Today, the political apathy of a large mass of the population might seem an obstacle to achieving democracy. However, this apathy is also the prelude to the denial of support for the regime: something like the wisps of an old myth that has died. The revolution ended decades ago, Cuban socialism has never existed, false social achievements did not survive the spurious grants from foreign governments, and the corrupt regime has no moral capital to demand greater sacrifices. Without its permission and without its liking transformations have been building steadily from within the island, and the regime’s stubbornness only tends to accelerate its end: Cuba is changing and the future no longer depends on them, but on all of us.

(Article originally published in Diario de Cuba on Monday, 13 February 2012)

February 17 2012

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Following the publication of the post “The Broken Showcase” in this blog, in which I noted several criticisms of the Cuban health system and the loss of professional ethics by not a few doctors, a reader was kind enough to send me the letter of a doctor with the surnames  Alemán Matías, which circulated on the web, not in response to my post but in response to a note which was published some time ago in the Letters section, a feature that appears every Friday in the Granma newspaper.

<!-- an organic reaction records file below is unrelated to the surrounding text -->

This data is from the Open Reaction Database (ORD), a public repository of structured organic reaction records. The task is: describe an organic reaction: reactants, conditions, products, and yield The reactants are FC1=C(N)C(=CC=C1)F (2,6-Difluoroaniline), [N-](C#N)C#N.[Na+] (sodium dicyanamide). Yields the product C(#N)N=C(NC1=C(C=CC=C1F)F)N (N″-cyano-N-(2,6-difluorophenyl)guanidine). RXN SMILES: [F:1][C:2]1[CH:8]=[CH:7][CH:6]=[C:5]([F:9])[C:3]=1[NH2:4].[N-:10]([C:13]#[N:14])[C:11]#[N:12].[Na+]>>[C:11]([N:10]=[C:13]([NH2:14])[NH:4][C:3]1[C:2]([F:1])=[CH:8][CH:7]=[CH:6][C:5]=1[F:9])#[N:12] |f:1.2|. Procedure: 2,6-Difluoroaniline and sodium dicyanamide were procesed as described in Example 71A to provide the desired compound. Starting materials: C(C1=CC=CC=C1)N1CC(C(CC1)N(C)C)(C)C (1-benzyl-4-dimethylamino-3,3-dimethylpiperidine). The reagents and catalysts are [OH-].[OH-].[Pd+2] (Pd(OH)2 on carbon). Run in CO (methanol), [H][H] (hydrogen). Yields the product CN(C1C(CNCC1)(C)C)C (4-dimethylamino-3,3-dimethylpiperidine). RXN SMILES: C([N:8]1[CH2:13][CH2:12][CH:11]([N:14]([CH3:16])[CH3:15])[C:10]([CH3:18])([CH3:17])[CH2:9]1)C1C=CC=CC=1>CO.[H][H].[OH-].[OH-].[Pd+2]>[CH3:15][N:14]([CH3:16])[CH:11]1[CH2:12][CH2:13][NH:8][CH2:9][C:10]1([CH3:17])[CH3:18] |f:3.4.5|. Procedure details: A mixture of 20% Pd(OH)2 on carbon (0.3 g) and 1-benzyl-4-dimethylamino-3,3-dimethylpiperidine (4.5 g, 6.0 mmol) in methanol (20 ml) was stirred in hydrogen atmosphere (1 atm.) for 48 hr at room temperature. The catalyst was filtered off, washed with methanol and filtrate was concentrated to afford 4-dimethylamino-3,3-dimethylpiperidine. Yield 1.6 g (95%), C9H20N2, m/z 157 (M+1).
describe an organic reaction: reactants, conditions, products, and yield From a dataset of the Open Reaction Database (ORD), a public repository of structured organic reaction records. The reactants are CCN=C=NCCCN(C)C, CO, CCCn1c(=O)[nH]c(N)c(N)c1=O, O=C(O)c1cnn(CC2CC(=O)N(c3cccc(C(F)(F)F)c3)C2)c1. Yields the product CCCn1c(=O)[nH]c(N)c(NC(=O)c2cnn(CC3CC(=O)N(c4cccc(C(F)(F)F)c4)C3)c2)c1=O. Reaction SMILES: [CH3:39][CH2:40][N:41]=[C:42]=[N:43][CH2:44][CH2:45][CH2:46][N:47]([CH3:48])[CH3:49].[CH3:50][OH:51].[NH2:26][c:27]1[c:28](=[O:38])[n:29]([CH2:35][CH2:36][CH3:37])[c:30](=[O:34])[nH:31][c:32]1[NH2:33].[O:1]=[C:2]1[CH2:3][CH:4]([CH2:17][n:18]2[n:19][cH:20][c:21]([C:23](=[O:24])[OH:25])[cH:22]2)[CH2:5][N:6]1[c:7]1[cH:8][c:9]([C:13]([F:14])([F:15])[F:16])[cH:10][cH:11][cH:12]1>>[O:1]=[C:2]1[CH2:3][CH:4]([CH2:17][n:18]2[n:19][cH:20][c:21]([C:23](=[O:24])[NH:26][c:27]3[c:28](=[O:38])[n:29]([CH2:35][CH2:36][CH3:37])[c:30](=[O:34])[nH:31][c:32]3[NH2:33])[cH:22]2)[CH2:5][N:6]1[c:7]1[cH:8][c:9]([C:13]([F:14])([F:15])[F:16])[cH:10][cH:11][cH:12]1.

However, as somehow the topic is related, and as I have opposing views to those wielded by the aforementioned doctor, today I propose to my readers to comment on the letter, transcribed in full below, and whose writing, spelling and style I have respected without altering them in the slightest. I do not cite the web source because I’m transcribing directly from the message of my reader. I urge readers, in order to avoid misunderstandings, to bear in mind that Dr. Alemán refers to a letter published in Granma and not to my post of last Monday, February 6:

And the patience of the doctors?!

On Friday, November 4, 2011 was published another letter of the many that have already been published, constantly criticizing the medical staff that still has the dignity of working in the National Health System. The letter in this case, entitled “Patience of patients,” doesn’t speak about the myriad difficulties faced daily by health workers, but superficially criticized and, in a way that has become a tradition, in a non-constructive way.